“It was a remarkable scene that presented itself to a pair of SPECTATOR reporters last night. A huge fire, made of dry bushes and pine wood lit up the scene and was visible at a distance of two miles. In its red light, two dozen of more men moved rapidly about, a look of anxiety on their set features, and a tone of awe in their voices as they went about their work, that of removing the debris. A number of torches, from which black smoke poured forth continually, moved around the crowd of busy, hardworking people, and the effect of the moonlight and the glaring fire upon the steam and smoke gave to the scene a wild, unearthly appearance which is very seldom seen anywhere.”1

The accident involved a pilot engine which was being backed towards Hamilton from Waterdown about 5:30 p.m. As it was December, the sun had already gone down and the area near the junction was enveloped in pitch blackness.

The pilot engine driver was unable to see that there was a Grand Trunk Railway express train which had just descended the escarpment and was heading full steam for Toronto. Unfortunately Pilot Engine #917 and the fast moving express collided. The huge steam engine left the tracks as a result of the impact, and was heavily damaged.

The Spectator reporters, as well as the other men who made their way to the scene of the accident made a horrifying discovery. Two men, whose identities could not been discovered, had been stealing a ride on the G.T.R. train.. They had been on the front platform of the baggage car when the collision occurred and both were instantly killed, crushed beyond recognition.

Sunday, 19 March 2017

1886 - Fire at the Asylum

Sunday October 31, 1886 was just an ordinary day at the Hamilton Asylum for the Insane. Behind the large building close to the edge of the escarpment were other smaller buildings, containing the kitchen facilities, the laundry room and the dead house.

Shortly after 1 p.m., two of the Asylum attendants were taking the body of a patient who had passed away during the morning to the dead house. As they passed the drying room portion of the laundry, they discovered that a fire had broken out there.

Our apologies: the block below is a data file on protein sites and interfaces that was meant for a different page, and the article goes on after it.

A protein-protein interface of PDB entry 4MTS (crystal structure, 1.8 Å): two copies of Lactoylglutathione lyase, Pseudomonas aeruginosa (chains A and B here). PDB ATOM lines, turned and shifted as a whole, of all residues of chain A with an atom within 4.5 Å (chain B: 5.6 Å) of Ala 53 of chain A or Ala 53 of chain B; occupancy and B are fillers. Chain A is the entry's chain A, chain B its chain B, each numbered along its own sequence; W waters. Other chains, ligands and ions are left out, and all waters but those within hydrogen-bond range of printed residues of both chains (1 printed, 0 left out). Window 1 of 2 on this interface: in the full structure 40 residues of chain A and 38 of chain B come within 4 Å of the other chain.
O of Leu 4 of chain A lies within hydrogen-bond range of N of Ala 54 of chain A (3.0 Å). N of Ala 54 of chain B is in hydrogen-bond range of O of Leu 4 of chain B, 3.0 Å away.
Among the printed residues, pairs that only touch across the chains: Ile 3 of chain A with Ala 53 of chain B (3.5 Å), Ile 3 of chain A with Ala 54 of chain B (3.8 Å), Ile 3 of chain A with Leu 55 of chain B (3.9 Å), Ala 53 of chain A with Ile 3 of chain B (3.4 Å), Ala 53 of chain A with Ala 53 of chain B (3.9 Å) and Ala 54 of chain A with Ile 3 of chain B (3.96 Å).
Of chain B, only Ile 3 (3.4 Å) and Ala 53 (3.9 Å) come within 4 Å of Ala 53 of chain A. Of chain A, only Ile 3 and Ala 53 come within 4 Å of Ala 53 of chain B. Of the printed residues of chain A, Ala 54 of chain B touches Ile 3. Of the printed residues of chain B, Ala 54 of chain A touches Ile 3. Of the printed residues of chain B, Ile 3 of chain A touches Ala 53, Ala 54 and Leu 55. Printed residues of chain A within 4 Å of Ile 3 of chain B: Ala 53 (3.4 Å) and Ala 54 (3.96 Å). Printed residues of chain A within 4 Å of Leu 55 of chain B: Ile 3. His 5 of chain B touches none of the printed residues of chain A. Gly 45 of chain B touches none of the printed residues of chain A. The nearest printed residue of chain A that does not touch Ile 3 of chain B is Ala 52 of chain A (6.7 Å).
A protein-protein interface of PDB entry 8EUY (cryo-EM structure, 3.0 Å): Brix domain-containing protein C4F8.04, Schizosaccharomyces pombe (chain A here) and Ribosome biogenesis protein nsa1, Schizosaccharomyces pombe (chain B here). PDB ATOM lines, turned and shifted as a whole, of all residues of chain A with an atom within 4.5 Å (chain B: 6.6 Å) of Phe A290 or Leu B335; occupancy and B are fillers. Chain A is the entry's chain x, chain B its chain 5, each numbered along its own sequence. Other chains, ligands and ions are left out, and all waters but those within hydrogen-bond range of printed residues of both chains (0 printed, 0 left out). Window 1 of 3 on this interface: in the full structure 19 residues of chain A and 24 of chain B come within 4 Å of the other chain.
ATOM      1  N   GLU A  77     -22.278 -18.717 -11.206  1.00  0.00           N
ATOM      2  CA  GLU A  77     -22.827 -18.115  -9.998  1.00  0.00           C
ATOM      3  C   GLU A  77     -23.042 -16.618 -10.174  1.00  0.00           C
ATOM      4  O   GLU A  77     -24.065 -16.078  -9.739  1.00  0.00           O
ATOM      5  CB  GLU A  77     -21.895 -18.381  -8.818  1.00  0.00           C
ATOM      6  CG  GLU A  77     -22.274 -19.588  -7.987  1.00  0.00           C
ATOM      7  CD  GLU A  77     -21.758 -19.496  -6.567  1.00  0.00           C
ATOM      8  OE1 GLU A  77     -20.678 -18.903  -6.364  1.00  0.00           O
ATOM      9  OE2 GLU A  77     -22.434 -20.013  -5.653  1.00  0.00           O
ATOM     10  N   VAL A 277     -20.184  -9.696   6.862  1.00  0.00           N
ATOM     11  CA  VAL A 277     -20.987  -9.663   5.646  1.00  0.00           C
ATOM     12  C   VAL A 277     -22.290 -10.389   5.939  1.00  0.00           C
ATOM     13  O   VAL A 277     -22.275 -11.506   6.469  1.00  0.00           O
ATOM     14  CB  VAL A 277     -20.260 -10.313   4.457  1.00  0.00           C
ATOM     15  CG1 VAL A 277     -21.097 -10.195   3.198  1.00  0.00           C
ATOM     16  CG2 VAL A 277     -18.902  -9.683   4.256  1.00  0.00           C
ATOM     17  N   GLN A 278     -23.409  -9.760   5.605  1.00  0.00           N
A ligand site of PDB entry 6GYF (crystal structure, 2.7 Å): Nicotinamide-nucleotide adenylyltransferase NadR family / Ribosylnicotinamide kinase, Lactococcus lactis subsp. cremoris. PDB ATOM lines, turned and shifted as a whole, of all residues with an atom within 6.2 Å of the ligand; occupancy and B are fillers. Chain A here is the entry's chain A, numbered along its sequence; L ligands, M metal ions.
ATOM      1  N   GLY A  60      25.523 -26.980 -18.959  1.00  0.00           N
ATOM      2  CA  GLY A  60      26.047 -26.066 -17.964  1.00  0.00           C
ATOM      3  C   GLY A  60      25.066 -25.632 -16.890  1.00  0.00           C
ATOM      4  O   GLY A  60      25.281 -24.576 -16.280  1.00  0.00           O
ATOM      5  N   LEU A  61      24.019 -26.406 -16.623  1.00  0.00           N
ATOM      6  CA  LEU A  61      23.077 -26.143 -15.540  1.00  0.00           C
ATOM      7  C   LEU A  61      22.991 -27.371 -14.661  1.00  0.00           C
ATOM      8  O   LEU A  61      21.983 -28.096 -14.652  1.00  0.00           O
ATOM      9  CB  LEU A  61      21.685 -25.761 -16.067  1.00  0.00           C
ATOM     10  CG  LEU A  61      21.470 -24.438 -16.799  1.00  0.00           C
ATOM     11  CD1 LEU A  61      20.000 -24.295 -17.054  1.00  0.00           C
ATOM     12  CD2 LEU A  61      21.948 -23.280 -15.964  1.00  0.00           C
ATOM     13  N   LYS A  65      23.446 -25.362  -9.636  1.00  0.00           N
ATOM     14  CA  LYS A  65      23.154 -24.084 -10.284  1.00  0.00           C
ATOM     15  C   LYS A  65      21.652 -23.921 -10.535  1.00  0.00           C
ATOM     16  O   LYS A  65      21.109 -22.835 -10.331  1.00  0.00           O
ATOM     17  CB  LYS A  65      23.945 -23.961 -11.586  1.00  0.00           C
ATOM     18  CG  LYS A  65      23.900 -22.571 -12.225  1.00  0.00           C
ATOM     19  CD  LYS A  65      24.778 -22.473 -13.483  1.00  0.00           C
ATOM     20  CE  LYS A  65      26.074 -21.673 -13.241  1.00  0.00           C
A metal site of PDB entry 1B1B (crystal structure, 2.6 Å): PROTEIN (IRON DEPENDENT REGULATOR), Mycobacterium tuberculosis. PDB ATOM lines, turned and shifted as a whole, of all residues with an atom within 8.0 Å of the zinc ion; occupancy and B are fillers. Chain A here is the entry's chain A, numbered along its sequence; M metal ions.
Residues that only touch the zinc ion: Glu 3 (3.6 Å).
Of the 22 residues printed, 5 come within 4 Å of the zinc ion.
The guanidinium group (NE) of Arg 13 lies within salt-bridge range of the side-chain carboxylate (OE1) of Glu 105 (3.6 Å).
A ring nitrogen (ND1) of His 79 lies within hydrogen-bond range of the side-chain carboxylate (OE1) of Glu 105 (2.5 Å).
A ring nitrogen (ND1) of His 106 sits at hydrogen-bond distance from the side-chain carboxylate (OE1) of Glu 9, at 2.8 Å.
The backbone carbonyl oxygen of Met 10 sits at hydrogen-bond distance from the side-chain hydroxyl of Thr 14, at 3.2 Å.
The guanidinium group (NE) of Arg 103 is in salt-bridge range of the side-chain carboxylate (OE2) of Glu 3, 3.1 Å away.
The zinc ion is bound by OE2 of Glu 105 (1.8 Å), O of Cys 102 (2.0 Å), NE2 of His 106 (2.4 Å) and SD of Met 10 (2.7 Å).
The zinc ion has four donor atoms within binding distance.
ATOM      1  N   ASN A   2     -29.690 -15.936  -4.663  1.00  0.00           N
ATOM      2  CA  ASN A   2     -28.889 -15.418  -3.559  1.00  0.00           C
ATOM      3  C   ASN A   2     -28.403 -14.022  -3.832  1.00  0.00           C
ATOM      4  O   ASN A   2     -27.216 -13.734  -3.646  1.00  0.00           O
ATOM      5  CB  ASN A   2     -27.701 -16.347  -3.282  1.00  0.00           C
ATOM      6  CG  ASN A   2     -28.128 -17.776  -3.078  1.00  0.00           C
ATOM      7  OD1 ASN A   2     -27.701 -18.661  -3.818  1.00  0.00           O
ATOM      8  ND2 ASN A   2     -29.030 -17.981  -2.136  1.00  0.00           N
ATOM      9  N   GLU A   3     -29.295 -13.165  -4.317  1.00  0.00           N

An alarm was sent to the Hamilton Fire department. From the station on John street, the reels raced up a mountain access and were on the scene of the fire in very short order. The wagon which carried the steam engine, a significantly heavier load, did not arrive at the asylum grounds as quickly:

“The steam engine got up as far as the turn on John street, where it stuck, and the horses couldn’t budge it. Several men got at the back, pushed it and managed to get around the turn, but the ascent was so steep that it was impossible to proceed. More horses were sent for, and when three teams had been hitched to the engine, it was hauled up, reaching the asylum grounds about a half hour after the reels.”1

1 “Fighting Fierce Fire : Big Blaze at Insane Asylum.”

Hamilton Spectator.   November  01, 1886.

The fire which was spreading quickly could readily be seen by residents in the lower city. As it was a Sunday afternoon, there were many more people home than would be the case during a normal workday. The attraction of a big blaze was irresistible to many people and soon the roads up the escarpment were jammed:

“Thousands of people flocked up the roads, and it is doubtful if a larger crowd has ever gathered on the mountain top. Half the people in the city seemed to be there, and a good many of them were willing workers and did all they could, which wasn’t much. Fences, outbuildings, trees, wherever a vantage point offered a better view of the flames, there the crowd was the thickest. There must have been 15,000 or 20,000 people present.”

The Spectator reporter was part of the rush and he was soon able to find out how and where the fire started :

“South of the laundry was a coal shed and dead house. The fire was discovered by a couple of attendants, who were carrying the body of a dead patient, who had died in the morning into the dead house. They gave the alarm at once, and an effort was made to put the fire out with hand grenades

“The room was finished with pine, and the flames spread like lightning.

“The attendants got to work at once, and broke hand grenades by the score where they thought they would do good, but they might as well have piled shavings on. The fire seemed to think grenades were pretty nice things and kept right at work. The grenades were both of Canadian and American manufacture, and, as one of the attendants said to a Spectator reporter, didn’t do the slightest good.

“ ‘I broke about a hundred of them myself,’ he said,

‘and they were of no earthly use.’1